Key Metrics for Small Business

January 29, 2018 | Article

It’s easy to get distracted as a small business owner or entrepreneur. After all, you’re focusing on your product or service, growing your team and managing the day-to-day. So how do you know what’s important and what you need to pay attention to?

Determining key metrics for your specific business is a process. However, the end result should be 3-10 quantifiable metrics (your metrics need to be measurable, even if they are based on non-financial data) that can tell you if your business is heading in the right direction, or if you need to make adjustments.

There are a few more important keys to successfully developing metrics for your business…

  • Keep it simple. If you have too many metrics to track or your metrics are too complex, you’re setting yourself up for likely failure. Plus, you won’t be able to get the right information you need.
  • Have a benchmark. You want to be able to measure your actual performance against a budget or a goal. If there is no target, what’s the point?
  • Make people accountable. Assign each metric an individual in order to establish accountability. Accountability is what gives the key metric traction.
  • Consider incentives. It’s motivation. Incentives generally lead to increased drive to achieve the metric assigned.

Still not quite sure what metrics you should be tracking? Here’s a list of common areas that we think small businesses should develop key metrics around and review on a regular basis:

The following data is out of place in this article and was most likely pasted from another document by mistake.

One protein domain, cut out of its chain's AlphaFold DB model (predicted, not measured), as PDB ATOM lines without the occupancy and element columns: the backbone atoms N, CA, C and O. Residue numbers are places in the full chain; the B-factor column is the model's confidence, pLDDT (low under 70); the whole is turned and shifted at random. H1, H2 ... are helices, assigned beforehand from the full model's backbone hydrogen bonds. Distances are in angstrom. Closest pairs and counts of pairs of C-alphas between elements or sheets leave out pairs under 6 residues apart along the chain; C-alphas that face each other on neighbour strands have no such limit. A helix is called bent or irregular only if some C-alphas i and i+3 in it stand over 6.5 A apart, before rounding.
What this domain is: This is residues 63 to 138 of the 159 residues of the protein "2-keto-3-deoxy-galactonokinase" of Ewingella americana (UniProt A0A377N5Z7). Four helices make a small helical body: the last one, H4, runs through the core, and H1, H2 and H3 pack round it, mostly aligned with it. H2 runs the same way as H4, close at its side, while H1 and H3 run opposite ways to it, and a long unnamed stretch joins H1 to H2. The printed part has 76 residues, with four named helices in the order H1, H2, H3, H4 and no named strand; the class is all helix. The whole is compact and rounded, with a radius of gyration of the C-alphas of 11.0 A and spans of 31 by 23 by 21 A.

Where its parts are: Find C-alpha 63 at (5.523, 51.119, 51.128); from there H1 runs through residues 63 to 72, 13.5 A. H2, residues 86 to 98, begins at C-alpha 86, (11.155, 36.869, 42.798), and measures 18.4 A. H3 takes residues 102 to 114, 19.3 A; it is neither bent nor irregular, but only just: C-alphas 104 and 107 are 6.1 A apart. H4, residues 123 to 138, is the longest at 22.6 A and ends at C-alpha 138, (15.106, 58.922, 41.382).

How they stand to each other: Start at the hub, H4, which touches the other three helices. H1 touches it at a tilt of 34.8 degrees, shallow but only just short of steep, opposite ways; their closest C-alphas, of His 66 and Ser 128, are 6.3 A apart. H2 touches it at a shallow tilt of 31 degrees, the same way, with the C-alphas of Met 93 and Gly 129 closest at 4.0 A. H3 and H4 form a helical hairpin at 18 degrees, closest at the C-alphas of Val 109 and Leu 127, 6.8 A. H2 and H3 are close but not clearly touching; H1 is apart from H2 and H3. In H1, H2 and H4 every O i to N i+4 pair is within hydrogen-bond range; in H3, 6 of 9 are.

Cash Balance: How much money do you physically have right now? Don’t forget to be cognizant of deposits in transit (money you have receipt of, but hasn’t been deposited in the bank) and outstanding checks (checks that you have written but haven’t cleared the bank).

Accounts Receivable: How much money is owed to you by your customers? What portion is greater than 30 days past due? How is this affecting your cash flow?

Accounts Payable: How much do you currently owe? How is this affecting your cash flow? Are you paying these in a timely fashion?

Inventory: How many days, on average, is your inventory sitting on your shelves? Are there any slow moving inventory items? Do you have any significant back orders? What is your return rate? What about shipping and delivery times or issues?

Sales Revenue: What are your gross sales? How is each sales individual doing? How many leads have you turned into opportunities won or lost? What does your sales cycle look like?

Gross Margin & Net Income: How high is your gross margin? Are you turning a profit on the goods you sell? Are you continually working to lower your cost of goods sold? Is your gross margin enough to cover your cost of operating? Speaking of gross margin, do you know your gross margin by profit center (ex. product line, customer, job, etc.)?

Customer Service: What ratings are you seeing via customer service surveys? How many incidents were reported? How many support tickets are open or have been resolved? How many new customers did you win? What does your retention of existing customers look like? Did you receive any referrals?

Marketing: How many active campaigns are you running? How many social media followers do you have? How many website hits have you had? What was the duration of each campaign?

In summary, there are hundreds of metrics out there. That’s why it’s important to understand what drives the success of your business. Once you know the key areas you would like to focus on, you can develop key metrics. And remember…keep it simple, have a goal, assign each metric and consider incentives.

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